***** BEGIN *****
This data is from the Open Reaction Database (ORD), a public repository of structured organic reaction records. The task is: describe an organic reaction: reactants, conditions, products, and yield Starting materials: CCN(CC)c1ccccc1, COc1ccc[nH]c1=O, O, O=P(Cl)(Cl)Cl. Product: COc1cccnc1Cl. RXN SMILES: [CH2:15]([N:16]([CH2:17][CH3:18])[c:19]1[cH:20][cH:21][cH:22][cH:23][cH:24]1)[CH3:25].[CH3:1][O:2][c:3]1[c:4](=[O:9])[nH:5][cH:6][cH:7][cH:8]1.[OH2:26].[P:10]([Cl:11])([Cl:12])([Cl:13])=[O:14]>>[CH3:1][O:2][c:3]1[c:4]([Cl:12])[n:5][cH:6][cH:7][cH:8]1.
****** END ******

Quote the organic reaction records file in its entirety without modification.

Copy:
This data is from the Open Reaction Database (ORD), a public repository of structured organic reaction records. The task is: describe an organic reaction: reactants, conditions, products, and yield Starting materials: CCN(CC)c1ccccc1, COc1ccc[nH]c1=O, O, O=P(Cl)(Cl)Cl. Product: COc1cccnc1Cl. RXN SMILES: [CH2:15]([N:16]([CH2:17][CH3:18])[c:19]1[cH:20][cH:21][cH:22][cH:23][cH:24]1)[CH3:25].[CH3:1][O:2][c:3]1[c:4](=[O:9])[nH:5][cH:6][cH:7][cH:8]1.[OH2:26].[P:10]([Cl:11])([Cl:12])([Cl:13])=[O:14]>>[CH3:1][O:2][c:3]1[c:4]([Cl:12])[n:5][cH:6][cH:7][cH:8]1.